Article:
Five actors form a tight ensemble that flickers from scene to scene to scene. All are uproariously daffy but most notable is Ryan Nelson as “The Donald.” Nelson gave us a solid Trump in last year’s BNW revue, The Trump Who Stole Christmas, but he didn’t go for broke. This time around, Nelson gets the nuance, inflections, and irreverent spirit of the controversial GOP candidate with bombast and breeziness. A unique and winning combination. It’s an uncannily observed performance that might possibly lead to a new career as stock Trump character, should the GOP win the White House this fall.
That said, Lady and the Trump is surprisingly nonpartisan. Clinton’s email scandal and ego are brightly satirized by Lauren Anderson and a blond-wigged Taj Ruler as a Hillary alter-ego trapped behind glass. This idea is beguilingly reminiscent of Lewis Carroll and marks one of those splendid BNW moments where raucousness transcends to the level of true Theater of the Absurd. Anderson’s Hillary becomes a Queen of Hearts of sorts who gloats over a defeated Bernie, played to clown-show effect by Ruler.
In another delicious nod to the absurd, Nelson also shines as Jeb Bush, played as a man invisible to all around him until certain parts where he speaks and everyone around him freaks out. Ruler and Tom Reed whack out as new age-y female and male buddies who spin into cyber rages against one another as a Hillary and a Bernie backer. Tech director Matthew Vichlach has shrewdly overseen some stunning footage of Cruz forcing himself on a girl in order to kiss her at a campaign rally. There is also a wonderfully strange film section of Andy Kraft as a shape-shifting being who ultimately snaps into regretful consciousness when he realizes that he has been a tool to discombobulate the GOP. Vibrant music direction by Josie Just. Inspired stage direction by Caleb McEwen.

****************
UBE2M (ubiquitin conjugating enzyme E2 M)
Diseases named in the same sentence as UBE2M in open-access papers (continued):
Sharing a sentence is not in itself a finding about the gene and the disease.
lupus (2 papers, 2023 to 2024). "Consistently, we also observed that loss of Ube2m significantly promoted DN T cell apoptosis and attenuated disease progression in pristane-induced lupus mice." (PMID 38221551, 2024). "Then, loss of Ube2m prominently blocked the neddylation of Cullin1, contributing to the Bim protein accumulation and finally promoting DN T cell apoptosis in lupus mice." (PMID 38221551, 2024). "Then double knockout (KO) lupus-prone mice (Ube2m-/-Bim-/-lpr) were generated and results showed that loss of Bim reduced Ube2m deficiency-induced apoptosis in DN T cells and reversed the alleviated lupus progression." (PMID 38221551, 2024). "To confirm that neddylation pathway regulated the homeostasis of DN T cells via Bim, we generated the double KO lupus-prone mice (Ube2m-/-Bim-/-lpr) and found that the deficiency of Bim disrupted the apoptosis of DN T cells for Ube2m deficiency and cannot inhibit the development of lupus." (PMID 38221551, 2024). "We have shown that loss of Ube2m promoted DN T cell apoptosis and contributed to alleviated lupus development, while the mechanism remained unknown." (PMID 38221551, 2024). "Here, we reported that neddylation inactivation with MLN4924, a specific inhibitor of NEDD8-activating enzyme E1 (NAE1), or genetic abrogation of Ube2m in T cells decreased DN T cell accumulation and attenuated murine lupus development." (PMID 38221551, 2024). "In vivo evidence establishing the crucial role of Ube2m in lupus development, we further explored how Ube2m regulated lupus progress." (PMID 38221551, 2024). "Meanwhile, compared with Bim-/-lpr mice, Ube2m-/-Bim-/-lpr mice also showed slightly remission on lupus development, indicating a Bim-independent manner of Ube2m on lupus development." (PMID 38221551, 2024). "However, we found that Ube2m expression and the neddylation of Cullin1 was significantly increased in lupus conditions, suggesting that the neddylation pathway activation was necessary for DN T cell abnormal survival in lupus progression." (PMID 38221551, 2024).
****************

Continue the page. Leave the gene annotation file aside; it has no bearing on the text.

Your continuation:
The Kiss Of Walt Whitman Still On My Lips
To read Raymond Luczak’s poetry volume, The Kiss Of Walt Whitman Still On My Lips, is to not only vibrate to the echoes of the 19th century, but to also feel the vibes of gay writers of the sexual revolution era such as novelist John Rechy and poet James White. Known recently for his editorship of A Queer Disability Anthology, Luczak has a heightened sensitivity to the problem of marginalization in our current day, so this volume has a unique resonance across the ages.
That uniqueness reflects Luczak’s core connection with how men loved one another in the 1800s in contrast to how men have come to love, and at times exploit, one another over the past half century. “Rings of kisses and gropes were sacrosanct / behind the shuttered eyes of storefronts.” Much of the volume delves into that long-past time with references to Oscar Wilde as well. Contemporary Minneapolis is referenced, too: “I dream of catching you Walt on the smoking patio / behind the Minneapolis Eagle. You’d wear a t-shirt, / jeans and sandals; / hold up a pint of lager in your hand. / Kiss me in front of everyone.” The poem goes on to plumb the bittersweetness of unrequited idealized desire.
This points to the deep concern Luczak has about gay alienation, something that legislation cannot solve. Being an older gay man in the age of the internet, or even a younger one who does not (or cannot) adhere to male beauty myths, are sublimely related. “Still no emails, no texts, no calls from my gardener: / he must have gone up north for the aurora borealis, / the darkness paint-sprayed with green and glow. / The skies are full of stars, but I can’t find his eyes. / I am an unmapped constellation.”
Luczak acutely recognizes how age and beauty segregate gay and bisexual men in our time and how the brazen ubiquity of beautiful, often airbrushed, male bodies has fostered a dreadful sense of unattainability and wretched inadequacy. He writes with grim submission “Sex has lost its mysticism, / its wanton mysteries exposed like a magician’s secrets, / How the hell can I compete with the body I have?”